"Unfortunately there are far too many veterinarians, physicians and researchers who dismiss acupuncture as a hoax or as in this case lacking adequate scientific and clinical proof to warrant its use. Clearly the problem has been that clinical and scientific studies of acupuncture have lacked adequate controls. Without proper controls study results are nothing more than hearsay. However more recent scientifically controlled studies would argue that perhaps acupuncture therapy has merit. In this regard recent studies using microarray technology to examine acupuncture effects on gene expression in peripheral blood are no less than fascinating. For example Shiue et al (2008) have shown that acupuncture therapy significantly reduced allergic rhinitis symptoms, including nasal symptoms, non-hay fever symptoms, and sleep in human patients and this was accompanied by and alteration in the balance between T-helper 1 and T-helper 2 cell-derived proinflammatory versus anti-inflammatory cytokines in the blood. Such studies are paving the way for a more scientific explanation of acupuncture's effects. One only has to examine the recent fMRI studies of acupuncture effects on brain activity in humans and animals to conclude that acupuncture point stimulation has remarkable effects on brain activity compared to non-acupoint stimulation (see for example Napadow et al., Hum Brain Mapp, 2005). These are real effects and whether they underlie the ability of acupuncture to alter pain sensation in humans and animals remains to be proven with certainty, but nonetheless acupuncture has the capability to change brain activity. In our own studies we have found that acupuncture can prevent tumor growth if given at the very early stages of tumor cell proliferation. Conversely if acupuncture is applied later on after a tumor begins to grow, it significantly enhances tumor growth, which is why acupuncture is typically not recommended as a treatment for cancer. On the other hand acupuncture provides clear relief of pain in animal models of neuropathic pain and inflammatory pain. These effects are real folks and I have seen them first hand, so I refuse to believe that acupuncture is of no value in the medical community, be it veterinary or human medicine. There is evidence that acupuncture does not work in certain individuals and works well in others, so there is clearly individual variation in the ability of acupuncture therapy to work effectively. Taking all of this into account, I would argue that you shouldn't dismiss acupuncture until you have tried it!”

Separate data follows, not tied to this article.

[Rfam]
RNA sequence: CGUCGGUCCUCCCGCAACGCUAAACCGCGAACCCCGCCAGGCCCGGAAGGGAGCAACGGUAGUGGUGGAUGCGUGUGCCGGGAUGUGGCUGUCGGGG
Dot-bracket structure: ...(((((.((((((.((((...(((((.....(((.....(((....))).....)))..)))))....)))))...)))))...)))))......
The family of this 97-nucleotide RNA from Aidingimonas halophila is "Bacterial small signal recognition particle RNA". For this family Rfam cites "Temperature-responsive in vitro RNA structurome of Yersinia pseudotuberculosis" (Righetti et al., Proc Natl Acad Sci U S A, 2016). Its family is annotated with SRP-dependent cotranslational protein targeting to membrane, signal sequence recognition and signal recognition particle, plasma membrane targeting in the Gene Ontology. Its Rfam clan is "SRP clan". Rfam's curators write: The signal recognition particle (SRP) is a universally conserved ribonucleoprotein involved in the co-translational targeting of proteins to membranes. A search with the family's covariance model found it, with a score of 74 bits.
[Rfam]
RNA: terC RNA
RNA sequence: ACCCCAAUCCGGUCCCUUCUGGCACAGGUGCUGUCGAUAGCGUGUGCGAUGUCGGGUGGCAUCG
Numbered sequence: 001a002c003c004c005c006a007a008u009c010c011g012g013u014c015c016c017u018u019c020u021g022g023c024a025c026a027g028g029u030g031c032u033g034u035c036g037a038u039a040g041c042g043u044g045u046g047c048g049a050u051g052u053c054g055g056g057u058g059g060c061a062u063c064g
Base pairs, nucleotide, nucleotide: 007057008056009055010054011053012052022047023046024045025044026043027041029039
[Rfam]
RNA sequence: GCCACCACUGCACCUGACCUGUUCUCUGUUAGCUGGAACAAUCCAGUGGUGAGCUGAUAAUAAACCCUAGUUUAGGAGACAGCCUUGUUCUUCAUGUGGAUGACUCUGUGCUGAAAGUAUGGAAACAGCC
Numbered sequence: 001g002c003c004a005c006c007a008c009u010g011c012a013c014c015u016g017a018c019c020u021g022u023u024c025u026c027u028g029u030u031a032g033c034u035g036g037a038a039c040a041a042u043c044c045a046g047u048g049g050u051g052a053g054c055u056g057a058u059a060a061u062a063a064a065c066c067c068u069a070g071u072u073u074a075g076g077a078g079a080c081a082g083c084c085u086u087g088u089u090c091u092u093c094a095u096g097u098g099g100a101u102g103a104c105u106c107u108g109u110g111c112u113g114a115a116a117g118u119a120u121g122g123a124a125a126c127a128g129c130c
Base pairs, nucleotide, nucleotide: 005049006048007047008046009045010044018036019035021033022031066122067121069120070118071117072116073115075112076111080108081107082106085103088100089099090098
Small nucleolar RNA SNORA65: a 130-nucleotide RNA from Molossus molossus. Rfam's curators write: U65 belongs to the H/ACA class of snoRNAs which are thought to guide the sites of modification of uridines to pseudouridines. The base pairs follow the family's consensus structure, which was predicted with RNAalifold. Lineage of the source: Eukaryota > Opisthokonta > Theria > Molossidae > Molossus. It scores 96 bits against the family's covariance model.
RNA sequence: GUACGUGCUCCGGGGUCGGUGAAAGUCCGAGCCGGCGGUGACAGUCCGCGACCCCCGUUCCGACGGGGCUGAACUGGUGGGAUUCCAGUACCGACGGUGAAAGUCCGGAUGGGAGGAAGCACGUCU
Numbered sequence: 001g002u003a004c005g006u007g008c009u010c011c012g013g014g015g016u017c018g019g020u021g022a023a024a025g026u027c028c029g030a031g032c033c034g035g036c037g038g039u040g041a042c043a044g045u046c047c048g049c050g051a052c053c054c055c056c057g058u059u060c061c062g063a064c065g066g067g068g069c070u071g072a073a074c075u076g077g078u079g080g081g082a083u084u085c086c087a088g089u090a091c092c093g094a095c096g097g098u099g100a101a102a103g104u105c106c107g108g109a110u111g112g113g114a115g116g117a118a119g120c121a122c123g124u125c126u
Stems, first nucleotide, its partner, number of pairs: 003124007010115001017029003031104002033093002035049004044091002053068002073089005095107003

The real unfortunate issue is not that acupuncture is dismissed as a hoax, but that – even with a preponderance of disappointing evidence- this modality continues to expect unearned acceptance.

Though plagued with poorly designed studies that are often replete with equivocal results or laced with regional geographic bias, better designed acupuncture studies are out there. However, the news is not good for any real acupuncture effect. The infamous placebo –among other problems (i.e.; expectation, suggestion, counter-irritation, operant conditioning, and other psychological mechanisms) - continue to confound even “modern” acupuncture technique (that is to say; those acupuncture practices that use needling and claim no association with the ‘elam vital’, points, or meridians).

The studies you mention do not address a critical issue with respect to acupuncture- whether or not its putative effects exist. The attempt to correlate a claimed acupuncture effect to epigenetic influence puts the cart before the horse (and is reminiscent of what ‘nutritional supplement support’ advocates claim for a favorite herb, vitamin, or tonic du jour) and purported brain responses apparently observed by fMRI are interesting but it seems apparent that any mechanical puncturing of the dermis –on points or no points, shallow or deep- will effect changes.

There is little or no evidence that acupuncture is effective for any real medical disease (i.e.; neoplasm) nor, for that matter, for less well defined symptoms (including chronic pain, depression, allergies, asthma, arthritis, bladder and kidney problems, constipation, diarrhea, colds, flu, bronchitis, dizziness, smoking, fatigue, gynecologic disorders, headaches, migraines, paralysis, high blood pressure, PMS, sciatica, sexual dysfunction, stress, stroke, tendonitis and vision problems). Interestingly, promising and plausible mechanisms –if any- seem associated with completely different modalities that are confused with acupuncture (i.e.; TENS, psychosomatic, placebo).

Seeing acupuncture effects “first hand”, no matter how impressive, is simply anecdotal testimony and adds nothing to a scant evidence and science based foundation supporting acupuncture. In short, the accumulating evidence suggests most of the perceived beneficial effects of acupuncture are probably due to the power of suggestion and forms of the ‘placebo effect’.